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Abstract
Students learn and process information in many different ways. Learning styles are useful as they allow instructors to learn more about students, as well as aid in the development and application of useful teaching approaches and techniques. At the undergraduate level there is a noticeable lack of research on learning style preferences of students enrolled in gross anatomy courses. The Index of Learning Styles (ILS) questionnaire was administered to students enrolled in a large enrollment undergraduate gross anatomy course with laboratory to determine their preferred learning styles. The predominant preferred learning styles of the students (n = 505) enrolled in the gross anatomy course were active (54.9%), sensing (85.1%), visual (81.2%), and sequential (74.4%). Preferred learning styles profiles of particular majors enrolled in the course were also constructed; analyses showed minor variation in the active/reflective dimension. An understanding of students' preferred learning styles can guide course design but it should not be implemented in isolation. It can be strengthened (or weakened) by concurrent use of other tools (e.g., flipped classroom course design). Based on the preferred learning styles of the majority of undergraduate students in this particular gross anatomy course, course activities can be hands on (i.e., active), grounded in concrete information (i.e., sensing), utilize visual representation such as images, figures, models, etc. (i.e., visual), and move in small incremental steps that build on each topic (i.e., sequential). Anat Sci Educ. © 2017 American Association of Anatomists.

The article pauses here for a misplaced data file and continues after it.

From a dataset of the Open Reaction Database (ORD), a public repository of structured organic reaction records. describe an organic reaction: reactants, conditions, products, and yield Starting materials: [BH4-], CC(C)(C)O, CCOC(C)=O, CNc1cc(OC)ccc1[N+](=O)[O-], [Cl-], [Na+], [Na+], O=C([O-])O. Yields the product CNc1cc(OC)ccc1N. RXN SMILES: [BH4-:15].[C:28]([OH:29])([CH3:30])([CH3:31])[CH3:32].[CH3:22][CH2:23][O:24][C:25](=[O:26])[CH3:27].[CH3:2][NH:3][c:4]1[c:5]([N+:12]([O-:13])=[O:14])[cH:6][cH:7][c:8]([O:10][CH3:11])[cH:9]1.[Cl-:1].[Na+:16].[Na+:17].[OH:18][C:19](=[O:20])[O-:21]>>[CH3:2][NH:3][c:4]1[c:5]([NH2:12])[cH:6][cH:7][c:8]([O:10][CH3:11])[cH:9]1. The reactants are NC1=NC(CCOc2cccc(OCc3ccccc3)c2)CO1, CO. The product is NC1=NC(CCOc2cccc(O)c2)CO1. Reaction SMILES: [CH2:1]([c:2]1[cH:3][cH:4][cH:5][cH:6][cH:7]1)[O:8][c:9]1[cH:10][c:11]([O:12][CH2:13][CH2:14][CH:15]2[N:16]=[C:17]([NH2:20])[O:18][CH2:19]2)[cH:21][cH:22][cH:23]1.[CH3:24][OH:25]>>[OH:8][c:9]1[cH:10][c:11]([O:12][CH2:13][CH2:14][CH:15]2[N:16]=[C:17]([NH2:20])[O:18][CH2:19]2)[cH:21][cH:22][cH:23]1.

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Concepts
Intelligence, Educational psychology, Preference, Learning theory, Learning styles, Learning, Utility, Education
MeSH headings
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